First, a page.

Christmas at Malone ushers in holiday spirit

 

The 2012 holiday season begins with the annual Christmas at Malone concert, presented by the University Chorale, Chamber Choir, Symphonic Band, and an orchestra of students and hired professional musicians.

The Chorale, conducted by David Donelson, practices walking up the isles while singing as part of the opera, Amahl and the Night Visitors. (Photo by Kaitie Fox)

This event will be junior social work student Janaya Schmidt’s third Christmas at Malone as a member of Chorale. Schmidt said that the theme for the 2012 Christmas program is “All is Well.”

“It’s kind of ironic, because the name of one of our pieces is ‘All is Well.’ It’s a really pretty song that we are actually no longer doing. It was cut because there were too many pieces and not enough time,” Schmidt said. “Apart from that, we’re singing some spirituals and doing Amahl and the Night Visitors, which is an opera. So that’s going to be a fully costumed piece with a musical feel, which is new for us.”

Preparation for Christmas at Malone began early for the Chorale.

“We do a few pieces just for the fall, but we really started Christmas pieces at the beginning of the school year,” Schmidt said.

When the choral ensembles and orchestra finally get together in the week before the show, they have a five hour walk-through of the entire program.

“It’s a lot of time all at once, because [the instrumental ensemble] rehearses so much and we rehearse so much, and then we come together to make sure all the timing is right,” Schmidt said. “We make sure we’re doing things the right way, and that we didn’t tweak anything and they didn’t tweak anything.”

Schmidt said that the performance weekend is a tiring one, but that the fun and excitement make the event well worthwhile.

“There’s so much adrenaline and it feels really exciting and special,” Schmidt said. “Just being a part of it and singing in it is really powerful. There’s just something about singing with 70 other voices and with an orchestra, especially at that time of the year.”

Before the Christmas at Malone weekend, the Chorale gets together for a tree trimming party. The musicians put up lights, enjoy hot chocolate, and spend time preparing.

“[The whole weekend] is definitely a time of bonding, even though we might not realize it in the moment. We always look back and have such good memories from Christmas at Malone,” Schmidt said.

Schmidt explained one special tradition that the students in Chorale have during Christmas at Malone.

“Guys always wear black ties [for performances]. For Christmas at Malone only, though, they wear red bow ties, and all of the girls wear red lipstick,” Schmidt said, “That’s the one time of year that we’re allowed to get a little bit extravagant.”

Cynthia Wohlschlager gives directions to the Chorale concerning the choreography and emotional motivation during the opera. (Photo by Kaitie Fox)

Professor of Music David Donelson is the director of the University Chorale and Chamber Choir. As the artistic director of Christmas at Malone, Donelson has crafted the program into the event it is today.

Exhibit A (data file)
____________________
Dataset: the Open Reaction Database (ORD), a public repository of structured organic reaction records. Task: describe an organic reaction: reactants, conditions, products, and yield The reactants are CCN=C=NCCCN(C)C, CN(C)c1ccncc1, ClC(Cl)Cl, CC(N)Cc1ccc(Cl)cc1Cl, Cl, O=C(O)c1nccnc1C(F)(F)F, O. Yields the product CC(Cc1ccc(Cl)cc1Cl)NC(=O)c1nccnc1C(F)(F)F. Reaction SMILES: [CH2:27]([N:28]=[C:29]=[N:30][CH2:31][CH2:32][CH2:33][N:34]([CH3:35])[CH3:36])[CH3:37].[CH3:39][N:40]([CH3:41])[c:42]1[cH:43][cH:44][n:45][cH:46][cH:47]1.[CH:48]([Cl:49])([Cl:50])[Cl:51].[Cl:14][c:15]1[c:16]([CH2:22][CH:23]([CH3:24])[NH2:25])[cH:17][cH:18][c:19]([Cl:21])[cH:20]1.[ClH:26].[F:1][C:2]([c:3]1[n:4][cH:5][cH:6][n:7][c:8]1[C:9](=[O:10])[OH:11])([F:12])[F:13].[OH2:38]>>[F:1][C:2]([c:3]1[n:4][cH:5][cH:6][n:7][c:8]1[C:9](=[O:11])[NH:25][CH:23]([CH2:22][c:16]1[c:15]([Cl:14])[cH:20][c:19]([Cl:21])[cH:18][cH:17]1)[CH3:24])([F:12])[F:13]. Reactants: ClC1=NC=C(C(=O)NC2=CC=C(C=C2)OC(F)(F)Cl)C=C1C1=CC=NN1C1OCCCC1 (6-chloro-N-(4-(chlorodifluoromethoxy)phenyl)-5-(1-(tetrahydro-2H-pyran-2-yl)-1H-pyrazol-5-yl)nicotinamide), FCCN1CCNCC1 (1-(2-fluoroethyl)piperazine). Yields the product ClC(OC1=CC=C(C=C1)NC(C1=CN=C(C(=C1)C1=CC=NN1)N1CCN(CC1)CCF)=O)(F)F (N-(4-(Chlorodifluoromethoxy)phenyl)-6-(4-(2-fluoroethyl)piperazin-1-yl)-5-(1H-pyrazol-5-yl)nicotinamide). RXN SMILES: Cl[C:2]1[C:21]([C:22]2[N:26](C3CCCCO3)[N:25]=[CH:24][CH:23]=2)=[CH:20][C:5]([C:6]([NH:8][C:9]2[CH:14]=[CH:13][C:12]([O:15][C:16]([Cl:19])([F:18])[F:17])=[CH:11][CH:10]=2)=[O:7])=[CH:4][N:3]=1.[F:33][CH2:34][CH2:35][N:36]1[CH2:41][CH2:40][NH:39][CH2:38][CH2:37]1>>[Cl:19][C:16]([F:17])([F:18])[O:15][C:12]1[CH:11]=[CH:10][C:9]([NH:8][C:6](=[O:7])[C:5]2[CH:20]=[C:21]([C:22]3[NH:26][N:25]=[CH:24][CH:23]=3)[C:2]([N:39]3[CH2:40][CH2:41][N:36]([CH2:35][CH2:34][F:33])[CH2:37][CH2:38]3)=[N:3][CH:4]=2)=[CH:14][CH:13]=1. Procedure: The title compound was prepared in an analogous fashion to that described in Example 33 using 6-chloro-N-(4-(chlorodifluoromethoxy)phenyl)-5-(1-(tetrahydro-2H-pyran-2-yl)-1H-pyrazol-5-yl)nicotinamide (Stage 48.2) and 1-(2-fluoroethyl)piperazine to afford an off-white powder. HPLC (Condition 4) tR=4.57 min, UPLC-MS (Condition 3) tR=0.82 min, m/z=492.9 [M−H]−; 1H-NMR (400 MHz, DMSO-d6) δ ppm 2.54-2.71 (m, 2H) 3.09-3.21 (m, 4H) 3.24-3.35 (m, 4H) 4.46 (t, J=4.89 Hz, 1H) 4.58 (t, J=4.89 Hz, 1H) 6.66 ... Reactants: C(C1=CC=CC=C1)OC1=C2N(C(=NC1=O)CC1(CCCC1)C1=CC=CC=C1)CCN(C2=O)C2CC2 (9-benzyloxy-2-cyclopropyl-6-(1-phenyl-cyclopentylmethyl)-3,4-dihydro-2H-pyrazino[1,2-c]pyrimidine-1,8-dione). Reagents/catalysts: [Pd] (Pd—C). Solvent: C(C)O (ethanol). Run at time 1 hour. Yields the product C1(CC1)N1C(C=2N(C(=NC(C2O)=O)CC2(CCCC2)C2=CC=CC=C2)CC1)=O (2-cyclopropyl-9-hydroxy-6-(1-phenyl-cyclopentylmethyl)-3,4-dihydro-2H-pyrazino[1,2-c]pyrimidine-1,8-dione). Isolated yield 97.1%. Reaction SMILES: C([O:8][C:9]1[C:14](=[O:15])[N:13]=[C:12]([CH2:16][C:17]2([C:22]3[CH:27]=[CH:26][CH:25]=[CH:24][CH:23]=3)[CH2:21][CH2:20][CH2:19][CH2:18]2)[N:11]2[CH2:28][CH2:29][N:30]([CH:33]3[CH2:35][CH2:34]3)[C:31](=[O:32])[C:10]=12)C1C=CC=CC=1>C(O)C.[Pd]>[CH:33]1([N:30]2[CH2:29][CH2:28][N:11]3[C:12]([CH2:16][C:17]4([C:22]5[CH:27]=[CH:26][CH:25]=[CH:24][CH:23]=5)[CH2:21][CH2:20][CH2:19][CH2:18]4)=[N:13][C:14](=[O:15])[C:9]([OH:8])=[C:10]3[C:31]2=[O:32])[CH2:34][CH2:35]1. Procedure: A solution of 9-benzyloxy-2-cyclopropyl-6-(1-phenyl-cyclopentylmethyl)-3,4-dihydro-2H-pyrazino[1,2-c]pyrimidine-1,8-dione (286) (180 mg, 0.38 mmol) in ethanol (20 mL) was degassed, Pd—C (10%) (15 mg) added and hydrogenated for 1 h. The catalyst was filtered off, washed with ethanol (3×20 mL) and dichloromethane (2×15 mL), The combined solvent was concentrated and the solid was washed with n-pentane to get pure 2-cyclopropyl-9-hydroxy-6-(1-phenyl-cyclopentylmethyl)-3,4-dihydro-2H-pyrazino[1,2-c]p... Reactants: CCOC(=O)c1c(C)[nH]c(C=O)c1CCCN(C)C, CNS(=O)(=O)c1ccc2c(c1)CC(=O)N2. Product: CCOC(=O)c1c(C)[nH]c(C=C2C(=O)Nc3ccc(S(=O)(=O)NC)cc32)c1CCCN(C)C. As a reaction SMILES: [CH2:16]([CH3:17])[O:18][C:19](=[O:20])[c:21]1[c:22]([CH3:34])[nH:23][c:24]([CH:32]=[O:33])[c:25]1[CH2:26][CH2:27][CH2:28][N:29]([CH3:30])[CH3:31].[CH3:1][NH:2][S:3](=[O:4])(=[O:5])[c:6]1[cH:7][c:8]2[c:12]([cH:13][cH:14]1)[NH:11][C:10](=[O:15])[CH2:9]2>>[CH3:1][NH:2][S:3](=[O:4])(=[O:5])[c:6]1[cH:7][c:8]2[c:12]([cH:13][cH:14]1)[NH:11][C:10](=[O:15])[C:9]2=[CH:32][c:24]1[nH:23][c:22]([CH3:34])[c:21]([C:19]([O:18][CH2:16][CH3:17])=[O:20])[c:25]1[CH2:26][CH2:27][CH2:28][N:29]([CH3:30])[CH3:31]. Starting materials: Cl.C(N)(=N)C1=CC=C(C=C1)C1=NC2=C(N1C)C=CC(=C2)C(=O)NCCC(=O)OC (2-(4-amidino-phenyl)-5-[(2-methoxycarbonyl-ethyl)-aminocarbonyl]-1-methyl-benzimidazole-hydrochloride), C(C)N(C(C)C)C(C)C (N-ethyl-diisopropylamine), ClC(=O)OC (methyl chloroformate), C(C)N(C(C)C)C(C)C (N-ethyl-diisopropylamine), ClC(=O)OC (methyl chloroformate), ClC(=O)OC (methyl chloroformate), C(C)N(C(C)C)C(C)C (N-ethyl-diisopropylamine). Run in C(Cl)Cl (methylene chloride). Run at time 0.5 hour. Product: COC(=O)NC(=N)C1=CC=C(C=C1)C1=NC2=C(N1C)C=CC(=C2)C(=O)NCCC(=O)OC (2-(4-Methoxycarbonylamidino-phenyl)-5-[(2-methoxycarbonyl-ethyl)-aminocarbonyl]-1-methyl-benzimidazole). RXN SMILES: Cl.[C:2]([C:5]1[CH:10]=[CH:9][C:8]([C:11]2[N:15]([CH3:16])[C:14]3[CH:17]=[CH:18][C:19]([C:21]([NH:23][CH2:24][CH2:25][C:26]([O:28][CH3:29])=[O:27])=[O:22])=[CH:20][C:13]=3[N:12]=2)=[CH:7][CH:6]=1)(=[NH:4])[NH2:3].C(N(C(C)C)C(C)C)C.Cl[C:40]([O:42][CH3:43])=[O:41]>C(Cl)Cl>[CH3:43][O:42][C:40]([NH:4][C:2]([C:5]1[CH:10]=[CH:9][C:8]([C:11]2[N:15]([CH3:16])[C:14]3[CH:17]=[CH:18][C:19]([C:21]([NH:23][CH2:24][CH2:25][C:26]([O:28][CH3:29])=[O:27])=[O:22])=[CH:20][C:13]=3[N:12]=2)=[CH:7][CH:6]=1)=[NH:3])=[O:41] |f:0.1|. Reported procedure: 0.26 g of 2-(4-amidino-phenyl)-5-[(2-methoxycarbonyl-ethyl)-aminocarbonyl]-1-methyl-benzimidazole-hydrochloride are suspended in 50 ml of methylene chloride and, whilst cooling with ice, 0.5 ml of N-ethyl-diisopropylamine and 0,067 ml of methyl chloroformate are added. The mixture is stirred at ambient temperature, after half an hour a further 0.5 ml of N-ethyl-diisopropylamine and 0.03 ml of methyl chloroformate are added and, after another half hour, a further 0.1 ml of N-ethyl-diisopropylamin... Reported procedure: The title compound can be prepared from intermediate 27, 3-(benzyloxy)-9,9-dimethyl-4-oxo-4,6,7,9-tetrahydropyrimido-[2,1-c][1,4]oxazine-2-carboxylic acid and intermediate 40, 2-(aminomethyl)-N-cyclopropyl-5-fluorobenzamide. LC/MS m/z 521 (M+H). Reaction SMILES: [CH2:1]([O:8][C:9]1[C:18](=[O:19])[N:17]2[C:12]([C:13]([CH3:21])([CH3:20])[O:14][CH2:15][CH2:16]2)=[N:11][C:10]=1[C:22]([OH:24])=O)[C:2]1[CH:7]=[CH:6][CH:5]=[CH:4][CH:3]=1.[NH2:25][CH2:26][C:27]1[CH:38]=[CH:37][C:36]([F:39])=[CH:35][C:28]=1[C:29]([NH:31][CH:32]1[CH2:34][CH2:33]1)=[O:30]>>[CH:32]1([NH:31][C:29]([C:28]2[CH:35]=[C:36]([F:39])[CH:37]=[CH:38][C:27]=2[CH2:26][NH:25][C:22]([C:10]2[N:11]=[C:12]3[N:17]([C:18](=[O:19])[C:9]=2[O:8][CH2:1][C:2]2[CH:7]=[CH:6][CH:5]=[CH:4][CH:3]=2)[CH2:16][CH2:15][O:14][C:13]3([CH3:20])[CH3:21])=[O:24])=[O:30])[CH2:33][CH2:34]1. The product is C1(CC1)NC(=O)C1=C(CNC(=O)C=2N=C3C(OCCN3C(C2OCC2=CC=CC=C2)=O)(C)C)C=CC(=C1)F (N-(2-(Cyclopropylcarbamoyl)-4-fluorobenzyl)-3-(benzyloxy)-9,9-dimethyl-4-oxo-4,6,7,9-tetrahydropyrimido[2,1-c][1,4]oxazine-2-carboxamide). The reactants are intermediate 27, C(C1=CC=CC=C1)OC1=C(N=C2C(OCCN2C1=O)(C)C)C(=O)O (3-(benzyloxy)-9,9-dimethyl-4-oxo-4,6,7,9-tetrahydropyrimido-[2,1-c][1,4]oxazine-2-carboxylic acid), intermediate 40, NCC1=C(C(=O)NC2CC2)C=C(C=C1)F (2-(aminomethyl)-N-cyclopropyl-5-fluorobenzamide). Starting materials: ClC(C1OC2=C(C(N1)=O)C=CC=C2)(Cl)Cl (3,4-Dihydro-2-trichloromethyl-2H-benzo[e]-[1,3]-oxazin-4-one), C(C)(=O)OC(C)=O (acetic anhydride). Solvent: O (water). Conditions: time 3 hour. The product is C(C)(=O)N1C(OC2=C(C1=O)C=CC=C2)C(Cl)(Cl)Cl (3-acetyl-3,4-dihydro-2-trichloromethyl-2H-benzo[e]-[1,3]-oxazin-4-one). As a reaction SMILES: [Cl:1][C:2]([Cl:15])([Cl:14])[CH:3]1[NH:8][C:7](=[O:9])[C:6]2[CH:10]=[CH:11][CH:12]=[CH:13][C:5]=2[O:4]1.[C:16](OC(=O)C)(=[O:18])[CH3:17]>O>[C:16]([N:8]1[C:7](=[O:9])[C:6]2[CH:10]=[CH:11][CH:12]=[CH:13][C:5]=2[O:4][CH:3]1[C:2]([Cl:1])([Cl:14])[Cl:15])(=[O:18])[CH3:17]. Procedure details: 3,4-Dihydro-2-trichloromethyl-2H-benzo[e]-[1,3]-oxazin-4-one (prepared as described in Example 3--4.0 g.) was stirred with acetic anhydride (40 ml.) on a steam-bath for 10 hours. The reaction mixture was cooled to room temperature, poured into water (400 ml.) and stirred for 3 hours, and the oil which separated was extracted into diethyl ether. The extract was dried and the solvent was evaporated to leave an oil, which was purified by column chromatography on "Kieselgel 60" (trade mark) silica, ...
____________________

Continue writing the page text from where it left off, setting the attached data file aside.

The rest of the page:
“Malone has presented a Christmas concert, per se, featuring the music department, for many years. But it was about four years ago that it became a much bigger deal.”

Donelson said that the event used to be a free performance on one night. Over the course of four years, it has grown to include specific themes and elaborate decorations, and now involves three nights of performances.

“That was one of the reasons I came to Malone. I had done something similar where I worked before,” Donelson said. “As the artistic director, I gave it a lot of thought and really helped the department and the university see that it could be bigger than it was, and really have a much broader outreach into the community.”

Donelson said that the growth of the program has also brought along some unique challenges.

“More students are involved and the technical aspects of it have become much more involved, yet we’re still performing in the same space: the sanctuary of the Johnson Center,” Donelson said. “So we have to be creative and make sure that everybody fits and that our message is able to be seen by all, and not get lost in the technicality of the whole event.”

Donelson said that the format for the 2012 program is different from past events. The second half will include the presentation of Amahl and the Night Visitors, a one-act opera.

“Amahl is a little disabled boy, and the story is about him and his mother and what happens when the three wise men stop at their home when they go to see the Christ Child. It’s a very heartwarming story,” Donelson said. “It’s a wonderful way to introduce opera to the community because it’s really accessible.”

Donelson said that before each performance, the Chorale and Chamber Choir gather together in a circle.

“I remind them to give it 100% and then we spend time in prayer. Many students lead out in prayer and we ask that the message we have prepared will come through to the audiences, that audiences will leave feeling somehow better or transformed, and that we accomplished what we set out to accomplish.”

For Donelson, part of that accomplishment comes from hearing the students speak about their experiences.

“I love it when students talk about how meaningful it is to them, or when I hear an upperclassman talking to a freshman about it, telling them how exciting it is and how much they’re going to love being a part of it,” Donelson said. “To me, that’s really wonderful and really makes it all worthwhile.”

“All is Well” will take place in the Johnson Center Sanctuary at 7:30 p.m. on November 30 and December 1, and 3 p.m. on December 2. Tickets are free to students, $10 for general admission, and $7 for seniors age 60 and older, and are available for purchase online.

Kim Farkas is a staff writer for The Aviso AVW.

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